Edward Glaeser (over at the Economix blog) and I are doing a few posts on the high-speed rail (HSR) component of the economic stimulus package (find the first post here).
“A turnover of this magnitude has approximately the same impact as magically turning the average passenger car on the road into a Prius.”
HSR promises to reduce carbon emissions, but so does the other hot transportation policy at the moment, Cash for Clunkers (CFC). Under CFC the federal government is providing rebates to consumers who trade in their vehicles for new ones that get better gas mileage. Which program is the more effective way to cool down the ice caps while heating up the economy?
First, unlike most of the stimulus spending, CFC is targeted directly at one of our most distressed industries (the auto sector) and at our most distressed state (Michigan). Moreover, CFC is providing stimulus right now, when we really need it.
HSR is not geographically targeted; backers have proposed routes across the country, watering down the benefits for the most hard-hit areas (the industrial Midwest, the West Coast, and the Southeast). Some, though not necessarily all, of the proposed HSR lines don’t make much sense economically or in transportation terms, but casting the geographic net broadly will certainly help with securing support in Congress.
As for the speed of the impact, HSR will provide timely employment for planners, surveyors and engineers. But construction will not commence in earnest until after years of planning. This time lag before the dirt finally flies and the construction jobs materialize makes it curious that HSR was bundled with the stimulus package at all. Remember all the emphasis on “shovel-readiness” with the other transportation elements of the stimulus?
Second, CFC is going to save us lots of fuel, starting today. The average vehicle being traded in gets about 15.8 miles per gallon (6.33 gallons per hundred miles), and the average new vehicle that replaces it gets about 25.4 m.p.g. (3.94 gallons/100 miles). A turnover of this magnitude has approximately the same impact as magically turning the average passenger car on the road into a Prius. (See my post on the efficacy of getting the worst gas guzzlers off the road here.
HSR, on the other hand, would probably benefit the environment in the long haul. But the effect might be disappointing. See Glaeser’s new post on the environmental benefits of HSR here. He finds the environmental savings are real but are comparatively modest next to the system’s cost. Moreover, he does not consider emissions from the system’s construction (see this). Because of construction emissions and the considerable amount of time the HSR program will need to gear up, HSR’s greenhouse savings will not be felt for years or, perhaps, decades. The long time horizon doesn’t necessarily mean that the enterprise isn’t worth undertaking. But my hope is that we can meaningfully cut emissions before U.C.L.A. is underwater.
There is always the chance that the ridership for HSR might prove disappointing. CFC, on the other hand, has had a demonstrated, enthusiastic response from consumers. (Cars have been flying out of the lots and three months’ funding for the program ran out in one week, though admittedly the response from consumers is slowing.)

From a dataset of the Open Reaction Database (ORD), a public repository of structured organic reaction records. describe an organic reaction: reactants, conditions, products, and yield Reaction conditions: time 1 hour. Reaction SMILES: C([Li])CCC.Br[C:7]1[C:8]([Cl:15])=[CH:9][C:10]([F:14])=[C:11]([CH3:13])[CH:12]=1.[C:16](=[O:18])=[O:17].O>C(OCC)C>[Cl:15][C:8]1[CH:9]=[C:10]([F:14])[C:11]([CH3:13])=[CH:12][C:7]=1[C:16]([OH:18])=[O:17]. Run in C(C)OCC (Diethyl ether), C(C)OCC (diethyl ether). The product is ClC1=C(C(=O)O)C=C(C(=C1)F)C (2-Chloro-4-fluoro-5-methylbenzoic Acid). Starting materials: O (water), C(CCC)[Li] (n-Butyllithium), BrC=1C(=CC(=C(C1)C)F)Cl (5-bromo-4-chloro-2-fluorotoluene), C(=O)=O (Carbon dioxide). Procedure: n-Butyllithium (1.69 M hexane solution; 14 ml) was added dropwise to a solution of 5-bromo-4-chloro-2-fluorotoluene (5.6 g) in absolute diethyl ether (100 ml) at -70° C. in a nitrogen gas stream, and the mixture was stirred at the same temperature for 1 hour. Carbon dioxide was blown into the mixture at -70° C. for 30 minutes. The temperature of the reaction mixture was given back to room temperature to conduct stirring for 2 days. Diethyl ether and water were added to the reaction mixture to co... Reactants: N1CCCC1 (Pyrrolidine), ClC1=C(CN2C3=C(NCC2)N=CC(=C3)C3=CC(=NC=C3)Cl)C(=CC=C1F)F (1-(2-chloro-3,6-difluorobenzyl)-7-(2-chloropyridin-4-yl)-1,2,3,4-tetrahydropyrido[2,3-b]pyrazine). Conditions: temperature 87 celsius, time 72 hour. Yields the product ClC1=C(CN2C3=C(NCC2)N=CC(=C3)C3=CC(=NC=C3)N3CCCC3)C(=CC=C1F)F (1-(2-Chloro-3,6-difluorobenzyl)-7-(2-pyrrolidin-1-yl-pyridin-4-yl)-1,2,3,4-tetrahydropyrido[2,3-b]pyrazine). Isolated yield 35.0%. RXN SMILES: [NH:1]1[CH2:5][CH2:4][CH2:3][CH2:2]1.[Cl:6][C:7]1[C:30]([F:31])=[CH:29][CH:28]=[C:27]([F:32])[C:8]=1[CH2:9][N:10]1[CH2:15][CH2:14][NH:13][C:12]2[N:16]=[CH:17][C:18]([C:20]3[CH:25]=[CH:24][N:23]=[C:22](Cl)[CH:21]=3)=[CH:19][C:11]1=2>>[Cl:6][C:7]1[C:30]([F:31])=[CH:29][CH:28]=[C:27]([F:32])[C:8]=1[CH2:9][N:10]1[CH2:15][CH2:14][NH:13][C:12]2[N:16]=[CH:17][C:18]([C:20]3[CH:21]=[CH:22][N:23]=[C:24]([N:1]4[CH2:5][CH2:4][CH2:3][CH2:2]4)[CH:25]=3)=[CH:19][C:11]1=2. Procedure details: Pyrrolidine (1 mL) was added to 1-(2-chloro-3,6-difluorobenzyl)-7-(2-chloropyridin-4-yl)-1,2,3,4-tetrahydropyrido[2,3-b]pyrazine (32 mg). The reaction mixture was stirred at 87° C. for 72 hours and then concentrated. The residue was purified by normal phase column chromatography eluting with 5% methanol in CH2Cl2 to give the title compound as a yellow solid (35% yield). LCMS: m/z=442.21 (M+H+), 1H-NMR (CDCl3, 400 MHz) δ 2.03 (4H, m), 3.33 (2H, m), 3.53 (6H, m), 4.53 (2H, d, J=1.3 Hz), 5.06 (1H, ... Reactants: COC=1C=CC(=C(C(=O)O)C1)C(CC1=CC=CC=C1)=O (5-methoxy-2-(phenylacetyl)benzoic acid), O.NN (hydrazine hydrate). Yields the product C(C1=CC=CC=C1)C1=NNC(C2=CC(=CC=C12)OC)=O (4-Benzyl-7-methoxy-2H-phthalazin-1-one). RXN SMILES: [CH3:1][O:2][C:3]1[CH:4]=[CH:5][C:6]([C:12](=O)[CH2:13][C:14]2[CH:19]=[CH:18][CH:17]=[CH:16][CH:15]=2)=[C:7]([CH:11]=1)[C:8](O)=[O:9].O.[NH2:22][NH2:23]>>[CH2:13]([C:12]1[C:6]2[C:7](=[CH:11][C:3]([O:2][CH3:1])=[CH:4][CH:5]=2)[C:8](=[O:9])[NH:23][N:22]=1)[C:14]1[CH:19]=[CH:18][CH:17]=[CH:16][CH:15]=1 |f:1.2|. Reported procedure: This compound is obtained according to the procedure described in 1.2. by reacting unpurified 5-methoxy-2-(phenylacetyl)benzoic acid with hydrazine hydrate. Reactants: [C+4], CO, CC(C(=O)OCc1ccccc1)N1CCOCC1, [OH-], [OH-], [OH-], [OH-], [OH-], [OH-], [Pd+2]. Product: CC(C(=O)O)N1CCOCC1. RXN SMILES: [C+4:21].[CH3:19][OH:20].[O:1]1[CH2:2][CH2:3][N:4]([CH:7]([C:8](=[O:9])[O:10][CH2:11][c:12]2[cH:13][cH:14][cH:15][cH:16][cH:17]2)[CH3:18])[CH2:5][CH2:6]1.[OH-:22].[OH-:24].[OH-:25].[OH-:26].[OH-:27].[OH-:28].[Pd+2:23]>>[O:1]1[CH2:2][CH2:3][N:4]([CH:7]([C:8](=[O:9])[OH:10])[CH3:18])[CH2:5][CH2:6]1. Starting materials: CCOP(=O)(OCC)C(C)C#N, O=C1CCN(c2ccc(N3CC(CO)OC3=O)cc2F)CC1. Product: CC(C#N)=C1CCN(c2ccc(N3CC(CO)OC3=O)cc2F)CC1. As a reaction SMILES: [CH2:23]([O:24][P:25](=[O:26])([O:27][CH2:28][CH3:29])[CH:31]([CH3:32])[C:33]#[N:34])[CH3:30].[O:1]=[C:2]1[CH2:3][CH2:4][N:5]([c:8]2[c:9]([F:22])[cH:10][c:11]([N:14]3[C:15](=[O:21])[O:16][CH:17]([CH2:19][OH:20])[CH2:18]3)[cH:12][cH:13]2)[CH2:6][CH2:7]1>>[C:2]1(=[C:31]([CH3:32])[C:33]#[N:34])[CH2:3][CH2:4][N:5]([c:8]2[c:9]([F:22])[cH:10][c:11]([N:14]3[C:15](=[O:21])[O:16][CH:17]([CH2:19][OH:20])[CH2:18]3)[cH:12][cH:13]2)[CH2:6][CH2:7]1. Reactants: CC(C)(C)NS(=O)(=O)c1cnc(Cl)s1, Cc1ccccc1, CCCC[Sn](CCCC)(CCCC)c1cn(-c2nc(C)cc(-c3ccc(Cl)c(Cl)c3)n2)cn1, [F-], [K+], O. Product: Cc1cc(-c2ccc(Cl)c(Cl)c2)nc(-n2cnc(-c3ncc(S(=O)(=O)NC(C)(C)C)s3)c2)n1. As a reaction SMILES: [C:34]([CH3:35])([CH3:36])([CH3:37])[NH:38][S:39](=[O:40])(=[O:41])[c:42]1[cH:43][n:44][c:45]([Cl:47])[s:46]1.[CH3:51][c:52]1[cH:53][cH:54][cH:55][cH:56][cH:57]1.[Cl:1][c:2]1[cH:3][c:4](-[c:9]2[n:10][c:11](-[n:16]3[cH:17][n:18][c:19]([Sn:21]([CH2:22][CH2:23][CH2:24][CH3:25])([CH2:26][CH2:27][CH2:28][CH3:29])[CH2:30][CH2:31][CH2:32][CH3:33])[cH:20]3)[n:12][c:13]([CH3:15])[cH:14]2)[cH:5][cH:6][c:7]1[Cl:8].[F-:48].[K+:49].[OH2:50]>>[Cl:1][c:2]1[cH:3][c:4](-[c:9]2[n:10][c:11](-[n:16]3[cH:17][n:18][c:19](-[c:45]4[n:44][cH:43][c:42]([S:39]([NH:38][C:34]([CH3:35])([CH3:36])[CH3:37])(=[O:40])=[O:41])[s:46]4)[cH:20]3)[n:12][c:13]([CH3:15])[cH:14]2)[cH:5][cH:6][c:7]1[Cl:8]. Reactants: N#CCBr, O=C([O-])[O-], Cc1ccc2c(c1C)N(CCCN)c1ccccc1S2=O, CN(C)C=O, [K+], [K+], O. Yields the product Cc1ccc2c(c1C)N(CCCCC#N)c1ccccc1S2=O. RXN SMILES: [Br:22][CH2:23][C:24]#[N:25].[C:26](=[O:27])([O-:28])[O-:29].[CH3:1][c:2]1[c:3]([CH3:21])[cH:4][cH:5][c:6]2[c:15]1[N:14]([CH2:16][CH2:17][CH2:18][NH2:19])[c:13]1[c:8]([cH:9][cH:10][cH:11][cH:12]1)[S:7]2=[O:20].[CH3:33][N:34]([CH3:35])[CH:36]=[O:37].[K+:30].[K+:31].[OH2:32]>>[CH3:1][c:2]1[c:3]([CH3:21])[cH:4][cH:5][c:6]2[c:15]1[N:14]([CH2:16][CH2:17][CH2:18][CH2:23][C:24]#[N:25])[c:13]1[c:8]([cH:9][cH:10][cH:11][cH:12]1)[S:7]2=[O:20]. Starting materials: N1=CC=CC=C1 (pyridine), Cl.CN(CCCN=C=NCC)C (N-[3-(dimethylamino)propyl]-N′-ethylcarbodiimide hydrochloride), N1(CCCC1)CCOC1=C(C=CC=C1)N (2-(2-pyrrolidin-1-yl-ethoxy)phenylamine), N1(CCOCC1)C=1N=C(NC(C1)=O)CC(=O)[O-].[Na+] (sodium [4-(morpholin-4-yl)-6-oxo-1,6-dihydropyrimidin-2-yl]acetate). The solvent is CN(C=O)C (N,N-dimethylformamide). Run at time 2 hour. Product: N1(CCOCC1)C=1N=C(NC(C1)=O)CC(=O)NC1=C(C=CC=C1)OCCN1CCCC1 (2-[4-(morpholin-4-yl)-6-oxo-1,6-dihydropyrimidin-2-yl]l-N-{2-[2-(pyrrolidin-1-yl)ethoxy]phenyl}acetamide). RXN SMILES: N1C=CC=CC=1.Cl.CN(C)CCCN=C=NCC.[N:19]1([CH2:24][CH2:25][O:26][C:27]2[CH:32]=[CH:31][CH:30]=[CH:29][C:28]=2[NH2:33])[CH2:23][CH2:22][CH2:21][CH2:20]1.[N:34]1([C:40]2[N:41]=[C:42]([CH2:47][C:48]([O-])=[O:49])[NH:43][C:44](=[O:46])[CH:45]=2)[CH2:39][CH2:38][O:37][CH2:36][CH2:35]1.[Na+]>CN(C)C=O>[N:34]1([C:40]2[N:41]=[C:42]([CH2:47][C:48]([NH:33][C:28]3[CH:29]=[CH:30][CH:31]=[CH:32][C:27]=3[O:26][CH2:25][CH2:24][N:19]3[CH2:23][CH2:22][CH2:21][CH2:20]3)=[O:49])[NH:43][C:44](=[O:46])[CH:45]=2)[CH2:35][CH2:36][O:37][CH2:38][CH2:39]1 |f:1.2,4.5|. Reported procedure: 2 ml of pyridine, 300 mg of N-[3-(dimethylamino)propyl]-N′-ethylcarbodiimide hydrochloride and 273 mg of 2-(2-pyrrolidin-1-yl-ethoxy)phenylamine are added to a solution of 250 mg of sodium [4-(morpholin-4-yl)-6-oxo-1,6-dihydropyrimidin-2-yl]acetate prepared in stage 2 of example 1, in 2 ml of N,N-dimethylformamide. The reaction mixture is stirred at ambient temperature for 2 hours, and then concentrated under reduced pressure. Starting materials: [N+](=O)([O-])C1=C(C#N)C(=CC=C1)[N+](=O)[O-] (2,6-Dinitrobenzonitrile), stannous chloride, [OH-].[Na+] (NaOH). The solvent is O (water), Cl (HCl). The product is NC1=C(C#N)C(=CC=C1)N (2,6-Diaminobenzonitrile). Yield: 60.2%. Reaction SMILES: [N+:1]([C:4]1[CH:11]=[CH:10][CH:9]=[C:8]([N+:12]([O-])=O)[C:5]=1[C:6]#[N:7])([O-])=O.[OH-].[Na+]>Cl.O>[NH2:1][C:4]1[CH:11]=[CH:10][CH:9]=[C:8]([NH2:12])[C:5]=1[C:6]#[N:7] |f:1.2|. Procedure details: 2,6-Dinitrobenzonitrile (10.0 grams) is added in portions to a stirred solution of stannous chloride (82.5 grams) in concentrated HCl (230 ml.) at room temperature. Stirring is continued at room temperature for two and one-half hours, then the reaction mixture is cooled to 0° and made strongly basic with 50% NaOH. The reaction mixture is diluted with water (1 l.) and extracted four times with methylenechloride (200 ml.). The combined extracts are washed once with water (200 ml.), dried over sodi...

CFC largely pays for itself, at least in the net. The average customer will reap an estimated $700 to $1,000 dollars per year in reduced fuel costs. At that rate, society will have achieved a net direct benefit (not even counting the environmental pluses) by the time the lifetime of the car ends. Who can’t get behind a pro-environment program that actually makes society money instead of costing us?
On the other hand, even HSR backers admit that the lion’s share of the cost of building the system will never be recovered at the farebox. Capital costs per rider are dauntingly high: see Glaeser’s post on the direct benefits and costs of HSR here. The system may not even reap an operating profit: Amtrak requires a subsidy of $2.6 billion/year.
This is not to say CFC is a perfect program. After the initial stampede, consumer interest is starting to wane. Only a small number of people will benefit. The program rewards those who behaved badly (bought gas guzzlers) in the past, while those who were virtuous miss out. Hope that the program will be repeated in the future may actually persuade people to hold onto their gas guzzlers longer than they would have otherwise. Finally, it’s an open question as to how long the clunkers would have stayed on the road without the intervention. Would they have clunked along for years, or were they about to hit the scrap heap anyway?
Still, the pluses of CFC outweigh the minuses. A little green (so far the program has received $3 billion) is going to mean a lot of green behavior.
And HSR? The prospects are not as bright.
Admittedly, HSR has some benefits that CFC doesn’t. HSR may influence land use patterns for the better and promote economic development (Glaeser will quantify these benefits next week). HSR would build American competence in a futuristic technology. It would improve road safety (so will CFC, since it will put cars with the latest safety features on the road). HSR will also ameliorate congestion (see Glaeser for a dollar figure for this benefit).
Finally, HSR will relieve pressure on our transportation infrastructure, particularly the airports. (Although even if HSR isn’t built there is nothing requiring us to build new runways; we can cope by raising ticket prices or flying bigger planes instead.)
Let’s wait till next week to see Glaeser’s fourth and final post, when he will get to the bottom line. Hopefully when all the numbers are in we’ll find we’re not on the verge of shelling out a lot of cash for a policy clunker.
(Thanks to the University of Minnesota’s David Levinson for thoughtful comments on this post, though the opinions (and any possible errors) are my own.)